Calgary Zoo to ship giant pandas back to China early due to difficulty getting bamboo during pandemic

The Calgary Zoo is shipping two giant pandas, Er Shun and Da Mao, back to China years ahead of schedule due to difficulty obtaining bamboo amid the COVID-19 pandemic.

Zoo asks for expedited panda shipping in face of COVID-19-related bamboo disruptions

Da Mao, an adult male, and Er Shun, an adult female, will be headed back to China due to bamboo supply issues. (Calgary Zoo)

The Calgary Zoo is shipping two giant pandas back to China years ahead of schedule due to difficulty obtaining bamboo amid the COVID-19 pandemic.

Zoo staff have struggled to import enough bamboo to feed giant pandas Er Shun and Da Mao — who are on loan to Canada from China until 2023 — due to flights being disrupted by the pandemic.

"This is too much stress on my team and on the pandas. Can you imagine not having bamboo for a few days?" zoo president and CEO Clément Lanthier told CBC News Tuesday.

"The pandas are eating almost exclusively bamboo. I need fresh bamboo being delivered twice a week."

The charity is asking the Canadian and Chinese governments to expedite the necessary permits to ship the pandas as soon as possible.

'Too unpredictable'

The zoo said it expects the supply of the panda's main food could be further disrupted by transportation struggles on very short notice, including if there is a second wave of COVID-19.

The challenges have resulted in substandard bamboo and smaller quantities already, Lanthier said. At times, the pandas refused to eat bamboo from new sources or bamboo that's aged in transit.

"They don't like the bamboo they get. They get fewer bamboo. The bamboo's too dry," Lanthier said.

"It's too unpredictable, and I cannot manage a collection here at the zoo with that kind of uncertainty of, 'Oh, will we be able to feed this species or that species tomorrow?' That's unacceptable."

Fresh bamboo makes up nearly the entire diet of a panda. An adult panda can eat roughly 40 kilograms a day.

Er Shun, an adult female giant panda, has been in Calgary since 2018. (Calgary Zoo)

The zoo started the permit process to move the pandas a few weeks ago, Lanthier said, in hopes of having those approved this week.

But he said he would like to work with both governments to expedite the process.

"We have exhausted all of our capacity, and it's too much of a risk for the welfare of the panda," Lanthier said.

Before the COVID-19 pandemic, the Calgary Zoo was ordering loads of bamboo to be flown directly from China to Calgary.

Calgary Zoo president and CEO Clément Lanthier says he would like support from the Canadian and Chinese governments to get the pandas back to China as soon as possible. (Mike Symington/CBC)

The pandemic, however, forced the cancellations of direct flights.

WestJet then moved to ship the bamboo through Toronto, the statement from the zoo said, but flights from China to Toronto were cut back as well.

In China, the pandas will have access to fresh and local bamboo, eliminating the supply concern.

'Extremely difficult' to find alternatives

Lanthier said his team tried to find alternate bamboo suppliers. They encountered missed flights, bamboo sent to the wrong cities, bamboo left sitting in warehouses or at an airport, and trucking issues.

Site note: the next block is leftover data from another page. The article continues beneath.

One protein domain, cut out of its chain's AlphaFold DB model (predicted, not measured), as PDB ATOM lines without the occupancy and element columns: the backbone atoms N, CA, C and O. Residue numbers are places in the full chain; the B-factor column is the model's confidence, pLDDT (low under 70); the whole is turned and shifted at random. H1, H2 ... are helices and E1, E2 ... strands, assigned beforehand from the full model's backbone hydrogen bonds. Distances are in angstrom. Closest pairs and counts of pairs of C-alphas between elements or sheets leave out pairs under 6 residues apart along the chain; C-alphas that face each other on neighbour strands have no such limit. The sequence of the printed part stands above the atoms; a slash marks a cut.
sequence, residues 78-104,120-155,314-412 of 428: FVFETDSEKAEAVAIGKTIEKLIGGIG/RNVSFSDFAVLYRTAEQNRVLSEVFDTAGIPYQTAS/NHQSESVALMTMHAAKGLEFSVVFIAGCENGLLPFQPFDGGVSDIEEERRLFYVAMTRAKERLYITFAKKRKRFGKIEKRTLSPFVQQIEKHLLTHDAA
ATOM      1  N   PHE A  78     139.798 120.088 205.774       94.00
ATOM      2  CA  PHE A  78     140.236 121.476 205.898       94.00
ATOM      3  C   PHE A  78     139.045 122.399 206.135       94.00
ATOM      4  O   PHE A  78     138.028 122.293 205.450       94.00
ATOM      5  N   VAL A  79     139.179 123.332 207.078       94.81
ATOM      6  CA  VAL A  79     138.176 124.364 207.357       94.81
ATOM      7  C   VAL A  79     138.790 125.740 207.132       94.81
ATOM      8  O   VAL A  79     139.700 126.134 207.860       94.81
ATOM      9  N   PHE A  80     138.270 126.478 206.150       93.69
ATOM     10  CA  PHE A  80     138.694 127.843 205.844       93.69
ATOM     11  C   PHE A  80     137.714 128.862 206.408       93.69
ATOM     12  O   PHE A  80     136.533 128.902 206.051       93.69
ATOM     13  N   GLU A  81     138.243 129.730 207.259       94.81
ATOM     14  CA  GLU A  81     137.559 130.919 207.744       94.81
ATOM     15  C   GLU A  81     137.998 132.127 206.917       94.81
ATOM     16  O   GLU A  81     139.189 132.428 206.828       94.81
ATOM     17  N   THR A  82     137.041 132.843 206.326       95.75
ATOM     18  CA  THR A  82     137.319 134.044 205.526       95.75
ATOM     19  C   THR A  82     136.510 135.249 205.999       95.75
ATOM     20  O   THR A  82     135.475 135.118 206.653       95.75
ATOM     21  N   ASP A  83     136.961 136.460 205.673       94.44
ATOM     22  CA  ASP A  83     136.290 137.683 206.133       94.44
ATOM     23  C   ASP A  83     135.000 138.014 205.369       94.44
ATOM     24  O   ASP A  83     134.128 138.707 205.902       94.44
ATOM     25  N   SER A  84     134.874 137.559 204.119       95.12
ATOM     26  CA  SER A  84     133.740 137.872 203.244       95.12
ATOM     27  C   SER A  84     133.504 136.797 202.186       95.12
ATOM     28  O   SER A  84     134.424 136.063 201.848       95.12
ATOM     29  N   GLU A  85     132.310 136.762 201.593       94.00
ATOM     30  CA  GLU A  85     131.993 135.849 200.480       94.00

"Since the beginning of the pandemic, we saw the supply change," Lanthier said. "It's been extremely difficult."

Members of the public will be able to send in virtual farewells to the pandas using the PandaCam.

The Calgary Zoo invested in its park to encourage people to visit the giant pandas. The zoo has been closed to visitors for roughly two months now due to COVID-19 physical distancing restrictions. (Calgary Zoo)

The giant pandas were expected to stay in Canada for 10 years through an agreement with China. They arrived in 2014 to spend five years in Toronto. They had two cubs, Jia Panpan and Jia Yueyue, and moved to Calgary in 2018.

The cubs were later moved to China.

Lanthier said he and the staff are sad about the decision, but stressed what's important is the animals' welfare.

He said he encourages Calgarians and others to continue supporting the zoo and the other endangered animals in its care.

In April, the Calgary Zoo asked the public for help to feed other animals and said it was facing a financial shortfall due to the Alberta-mandated closure and a drop in donations.

With files from Mike Symington

Add some “good” to your morning and evening.

A variety of newsletters you'll love, delivered straight to you.

Sign up now


To encourage thoughtful and respectful conversations, first and last names will appear with each submission to CBC/Radio-Canada's online communities (except in children and youth-oriented communities). Pseudonyms will no longer be permitted.

By submitting a comment, you accept that CBC has the right to reproduce and publish that comment in whole or in part, in any manner CBC chooses. Please note that CBC does not endorse the opinions expressed in comments. Comments on this story are moderated according to our Submission Guidelines. Comments are welcome while open. We reserve the right to close comments at any time.

Become a CBC Member

Join the conversation  Create account

Already have an account?